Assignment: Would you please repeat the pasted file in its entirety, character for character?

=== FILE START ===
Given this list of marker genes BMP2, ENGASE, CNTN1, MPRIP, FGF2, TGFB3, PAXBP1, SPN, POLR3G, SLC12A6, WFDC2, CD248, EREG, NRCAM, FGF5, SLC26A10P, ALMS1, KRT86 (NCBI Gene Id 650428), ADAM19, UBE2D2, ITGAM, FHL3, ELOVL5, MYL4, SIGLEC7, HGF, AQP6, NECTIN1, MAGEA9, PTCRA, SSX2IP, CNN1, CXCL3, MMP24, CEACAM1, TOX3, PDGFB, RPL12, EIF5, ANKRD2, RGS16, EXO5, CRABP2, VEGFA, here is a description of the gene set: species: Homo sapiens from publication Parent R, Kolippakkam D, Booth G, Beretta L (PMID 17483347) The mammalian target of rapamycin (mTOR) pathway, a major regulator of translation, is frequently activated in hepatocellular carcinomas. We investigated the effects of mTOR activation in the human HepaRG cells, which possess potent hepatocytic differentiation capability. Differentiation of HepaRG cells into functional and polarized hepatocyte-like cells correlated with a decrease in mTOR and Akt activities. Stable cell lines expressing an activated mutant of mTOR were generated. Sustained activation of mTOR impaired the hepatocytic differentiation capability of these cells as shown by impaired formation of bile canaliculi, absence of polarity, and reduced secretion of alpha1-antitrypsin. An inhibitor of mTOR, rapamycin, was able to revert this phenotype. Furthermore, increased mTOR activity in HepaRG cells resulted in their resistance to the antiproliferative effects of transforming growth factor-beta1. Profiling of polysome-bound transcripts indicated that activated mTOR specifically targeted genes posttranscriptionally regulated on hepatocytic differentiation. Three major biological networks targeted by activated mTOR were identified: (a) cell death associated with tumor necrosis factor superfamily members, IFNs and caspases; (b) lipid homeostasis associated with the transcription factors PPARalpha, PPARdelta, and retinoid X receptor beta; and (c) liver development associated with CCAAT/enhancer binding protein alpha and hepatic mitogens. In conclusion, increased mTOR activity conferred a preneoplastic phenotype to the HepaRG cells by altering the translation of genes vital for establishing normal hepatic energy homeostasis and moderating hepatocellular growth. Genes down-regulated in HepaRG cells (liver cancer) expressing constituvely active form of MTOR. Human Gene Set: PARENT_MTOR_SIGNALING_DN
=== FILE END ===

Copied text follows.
Given this list of marker genes BMP2, ENGASE, CNTN1, MPRIP, FGF2, TGFB3, PAXBP1, SPN, POLR3G, SLC12A6, WFDC2, CD248, EREG, NRCAM, FGF5, SLC26A10P, ALMS1, KRT86 (NCBI Gene Id 650428), ADAM19, UBE2D2, ITGAM, FHL3, ELOVL5, MYL4, SIGLEC7, HGF, AQP6, NECTIN1, MAGEA9, PTCRA, SSX2IP, CNN1, CXCL3, MMP24, CEACAM1, TOX3, PDGFB, RPL12, EIF5, ANKRD2, RGS16, EXO5, CRABP2, VEGFA, here is a description of the gene set: species: Homo sapiens from publication Parent R, Kolippakkam D, Booth G, Beretta L (PMID 17483347) The mammalian target of rapamycin (mTOR) pathway, a major regulator of translation, is frequently activated in hepatocellular carcinomas. We investigated the effects of mTOR activation in the human HepaRG cells, which possess potent hepatocytic differentiation capability. Differentiation of HepaRG cells into functional and polarized hepatocyte-like cells correlated with a decrease in mTOR and Akt activities. Stable cell lines expressing an activated mutant of mTOR were generated. Sustained activation of mTOR impaired the hepatocytic differentiation capability of these cells as shown by impaired formation of bile canaliculi, absence of polarity, and reduced secretion of alpha1-antitrypsin. An inhibitor of mTOR, rapamycin, was able to revert this phenotype. Furthermore, increased mTOR activity in HepaRG cells resulted in their resistance to the antiproliferative effects of transforming growth factor-beta1. Profiling of polysome-bound transcripts indicated that activated mTOR specifically targeted genes posttranscriptionally regulated on hepatocytic differentiation. Three major biological networks targeted by activated mTOR were identified: (a) cell death associated with tumor necrosis factor superfamily members, IFNs and caspases; (b) lipid homeostasis associated with the transcription factors PPARalpha, PPARdelta, and retinoid X receptor beta; and (c) liver development associated with CCAAT/enhancer binding protein alpha and hepatic mitogens. In conclusion, increased mTOR activity conferred a preneoplastic phenotype to the HepaRG cells by altering the translation of genes vital for establishing normal hepatic energy homeostasis and moderating hepatocellular growth. Genes down-regulated in HepaRG cells (liver cancer) expressing constituvely active form of MTOR. Human Gene Set: PARENT_MTOR_SIGNALING_DN